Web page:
History profs may need to thoroughly revise their lecture notes after a Cornell University radiocarbon study, published in the latest issue of Science, found evidence that disputes some commonly held assumptions about Aegean and Near Eastern civilization trade links at the beginning of the Bronze Age. Researchers claim that they have evidence that an infamous volcanic eruption occurred 100 years earlier than current records show, and suggest that a realigning of Aegean and Egyptian chronologies by 100 years is in order. This is a highly significant development, as it would make possible Mediterranean cultural alliances that previously seemed impossible.
After examining tree rings and seeds, researchers now believe that the Santorini volcanic eruption – an important historical marker – occurred in the late 17th century B.C., and not 100 years later as records currently show (oops!). This development may have important implications for histories that claim that the seafaring Minoans of Crete, the mercantile Canaanites of northern Egypt and the Levants never had trade relations, as they were separated by 100 years.
The exact date of the eruption has never been known, yet scientists have used Santorini, one of the largest eruptions in history, as an important archaeological signpost. Taking this into consideration it’s easy to see how the discrepancy arose, as scientists used the eruption to link Aegean styles in trade goods found in Egypt and the Near East to Egyptian inscriptions and records. “Santorini is the Pompeii of the prehistoric Aegean, a time capsule and a marker horizon,” said Manning. “If you could date it, then you could define a whole century of archaeological work and stitch together an absolute timeline.”
Manning and his colleagues rose to this challenge and set about analyzing 127 radiocarbon measurements from samples such as tree-ring fractions and seeds harvested in Santorini, Crete, Rhodes and Turkey. After analyzing the samples, Manning was able to allocate accurate dates to cultural periods during the Late Bronze Age.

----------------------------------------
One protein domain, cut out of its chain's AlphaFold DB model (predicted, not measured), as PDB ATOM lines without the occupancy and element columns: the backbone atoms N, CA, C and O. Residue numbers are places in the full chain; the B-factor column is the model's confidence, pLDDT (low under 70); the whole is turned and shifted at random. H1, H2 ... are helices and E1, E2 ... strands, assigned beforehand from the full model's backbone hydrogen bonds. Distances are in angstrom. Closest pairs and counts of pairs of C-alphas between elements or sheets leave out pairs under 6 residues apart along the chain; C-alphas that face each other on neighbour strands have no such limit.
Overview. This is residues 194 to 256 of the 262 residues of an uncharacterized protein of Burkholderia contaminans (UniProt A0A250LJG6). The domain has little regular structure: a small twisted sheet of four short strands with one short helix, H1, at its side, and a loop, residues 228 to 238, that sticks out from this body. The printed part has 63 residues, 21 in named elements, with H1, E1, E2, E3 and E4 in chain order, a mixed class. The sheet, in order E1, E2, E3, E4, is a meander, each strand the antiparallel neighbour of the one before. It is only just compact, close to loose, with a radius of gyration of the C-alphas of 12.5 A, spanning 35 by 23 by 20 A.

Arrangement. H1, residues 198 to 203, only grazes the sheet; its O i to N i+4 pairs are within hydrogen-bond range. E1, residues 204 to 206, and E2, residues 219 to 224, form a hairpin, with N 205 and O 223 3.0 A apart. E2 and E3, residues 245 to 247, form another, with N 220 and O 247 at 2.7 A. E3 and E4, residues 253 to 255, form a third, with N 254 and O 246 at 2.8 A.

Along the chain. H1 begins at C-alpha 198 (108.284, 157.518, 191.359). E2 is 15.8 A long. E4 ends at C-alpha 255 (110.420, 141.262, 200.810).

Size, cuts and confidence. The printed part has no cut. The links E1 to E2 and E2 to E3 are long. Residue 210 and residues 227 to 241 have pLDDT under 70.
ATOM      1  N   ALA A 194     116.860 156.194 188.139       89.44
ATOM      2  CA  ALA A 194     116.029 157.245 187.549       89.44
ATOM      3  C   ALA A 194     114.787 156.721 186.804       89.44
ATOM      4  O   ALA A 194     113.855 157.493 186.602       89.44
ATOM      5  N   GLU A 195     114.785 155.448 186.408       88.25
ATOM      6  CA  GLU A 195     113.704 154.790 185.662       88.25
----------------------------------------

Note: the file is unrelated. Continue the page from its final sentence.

While previous guesstimates placed the volcanic event around 1500 B.C., Manning found that the Santorini eruption actually occurred in or around the period 1660 to 1613 B.C. “At the moment, the radiocarbon method is the only direct way of dating the eruption and the associated archaeology,” said Manning.
The solution, Manning suggests, is that Aegean and Egyptian chronologies for the period 1700-1400 B.C. be realigned. Manning sees a number of weak links in the chronology, and views the new radiocarbon data as grounds for “a critical rethinking of hypotheses that have stood for nearly a century in the mid second millennium B.C.”
The chronologies of the Aegean and Near Eastern cultures have been a crucial anchor point in regard to Greek and European history, so any alteration will have a significant flow-on effect. In short, the “realignment” means that Aegean chronology will be extended by 100 years, and reveal alliances and cultural influences that have until now seemed highly improbable.
Manning’s findings are given further weight by Danish geologist Walter Friedrich, who founded the Aegean Dendrochronology Project 30 years ago. Friedrich’s own study also found that the Santorini eruption occurred around late 17th century B.C.